The Academy Awards, for all its glorifying of great performances and well directed films, has never really appreciated another art form in itself, stunts. Death-defying stunts have been a staple of Hollywood cinema since the beginning of film. Every action film will undoubtably involve at least a handful of dangerous set pieces that are simply too risky for the actors to be doing themselves. Furious 7 is the latest film to weigh into the argument of a separate category for stunt coordination. Vin Diesel went on to say Furious 7 deserves an Oscar for best film, unfortunately thats highly unlikely to happen, but it certainly does deserve an Oscar nod for the crazy action sequences the series is famously known for.
The Academy of Motion Picture Arts and Sciences last declined a proposal for a stunts category back in 2011, after a 20 year campaign headed by stunt coordinator Jack Gill. Gill, who has worked in the industry for over 40 years, has been involved in coordinating some of the most incredible stunts in the industry, including Con Air, Gone in 60 Seconds, Fast and Furious, The Rock as well as TV shows such as Knight Rider and the Dukes of Hazzard. Gill started to campaign in 1991 in order to garner support in persuading the Academy to add a category that would recognise and celebrate the work of stunt coordination teams as well as the stunt men themselves.
The Screen Actors Guild did however add a stunt category to their awards in 2007. The award, which recognises outstanding performances by a stunt ensemble in a motion picture, awarded The Bourne Ultimatum the first prize back in 2007, beating out competition from 300, I Am Legend, The Kingdom and Pirates of the Caribbean: At World’s End. But unfortunately, the Academy Awards have not followed suit and do not wish to add another category to its already packed awards schedule. The only time the Oscars have recognised a stunt performer was in 1966 when Yakima Canutt received an honorary award for “achievements as a stunt man and developing safety devices to protect stunt men everywhere”.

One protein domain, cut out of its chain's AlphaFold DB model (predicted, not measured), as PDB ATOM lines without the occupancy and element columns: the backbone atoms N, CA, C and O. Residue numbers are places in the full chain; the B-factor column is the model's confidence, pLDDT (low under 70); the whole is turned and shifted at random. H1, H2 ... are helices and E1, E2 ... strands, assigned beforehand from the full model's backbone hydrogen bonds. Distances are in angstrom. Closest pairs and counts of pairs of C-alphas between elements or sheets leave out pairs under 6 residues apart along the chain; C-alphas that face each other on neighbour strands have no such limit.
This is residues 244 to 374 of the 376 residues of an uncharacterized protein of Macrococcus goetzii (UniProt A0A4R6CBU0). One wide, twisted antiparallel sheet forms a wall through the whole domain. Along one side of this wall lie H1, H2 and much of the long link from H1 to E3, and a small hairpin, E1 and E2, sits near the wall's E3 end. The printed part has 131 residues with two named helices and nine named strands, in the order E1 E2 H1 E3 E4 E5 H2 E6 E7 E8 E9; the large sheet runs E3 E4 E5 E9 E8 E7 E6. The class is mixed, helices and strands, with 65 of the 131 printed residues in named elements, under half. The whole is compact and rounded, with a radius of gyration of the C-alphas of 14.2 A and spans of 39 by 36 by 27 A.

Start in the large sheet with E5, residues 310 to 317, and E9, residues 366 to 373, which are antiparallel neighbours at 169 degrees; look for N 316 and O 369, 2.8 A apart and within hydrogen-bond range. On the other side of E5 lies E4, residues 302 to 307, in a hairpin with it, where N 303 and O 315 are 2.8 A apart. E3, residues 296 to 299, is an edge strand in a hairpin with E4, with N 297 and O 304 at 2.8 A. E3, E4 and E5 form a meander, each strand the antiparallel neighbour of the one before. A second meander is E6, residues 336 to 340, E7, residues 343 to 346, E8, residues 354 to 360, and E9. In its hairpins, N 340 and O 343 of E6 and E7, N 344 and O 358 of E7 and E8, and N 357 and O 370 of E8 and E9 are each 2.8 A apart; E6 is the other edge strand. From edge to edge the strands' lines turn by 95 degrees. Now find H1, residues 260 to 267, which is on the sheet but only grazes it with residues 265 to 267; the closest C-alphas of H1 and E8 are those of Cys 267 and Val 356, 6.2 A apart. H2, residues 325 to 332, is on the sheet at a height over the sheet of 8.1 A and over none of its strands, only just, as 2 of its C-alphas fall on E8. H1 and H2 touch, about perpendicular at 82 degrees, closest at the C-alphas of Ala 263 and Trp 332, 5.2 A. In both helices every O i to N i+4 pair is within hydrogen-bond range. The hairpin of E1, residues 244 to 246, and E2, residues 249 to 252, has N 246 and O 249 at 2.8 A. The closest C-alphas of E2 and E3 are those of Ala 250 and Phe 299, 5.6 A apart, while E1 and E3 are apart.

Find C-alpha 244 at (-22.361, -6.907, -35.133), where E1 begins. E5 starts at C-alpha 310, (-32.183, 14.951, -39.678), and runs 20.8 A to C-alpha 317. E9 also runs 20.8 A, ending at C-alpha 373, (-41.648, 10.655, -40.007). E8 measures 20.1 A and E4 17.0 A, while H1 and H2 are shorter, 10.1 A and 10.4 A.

The work that stunt coordinators do in both film and television are rarely afforded the recognition and praise they deserve. Stunt coordinators design and execute highly dangerous action sequences including high speed car chases and crashes, explosions, fight scenes and any other action sequence that is considered risky and dangerous. The likes of which require extreme levels of preparation, safety checks, and of course the actual mental challenge of executing the stunt. Gill isn’t the only one out of the industry to speak up for awards recognitions for stunt men and women, Jason Statham (The Transporter, Snatch, Crank), who performs a lot of his own stunts, has called for the Academy to recognise the efforts and dangers of stunt coordinators in the industry.
But it isn’t just the stunt men/women or coordinators themselves that are calling for further recognition, but the notion of having an extra category awarding those who risk everything for the entertainment of others include such high profile supporters as Steven Spielberg, Dustin Hoffman, David O’Russell and many more. Having been knocked back a few times, Gill isn’t about to give up campaigning for a stunt Oscar, he will keep trying and attempt to gather more support. If make-up and costume can get an Oscar category then surely stunts, one of the most integral part of most films, including some of the most entertaining and gripping films in cinema history, can at the very least deserve their own Academy Award category.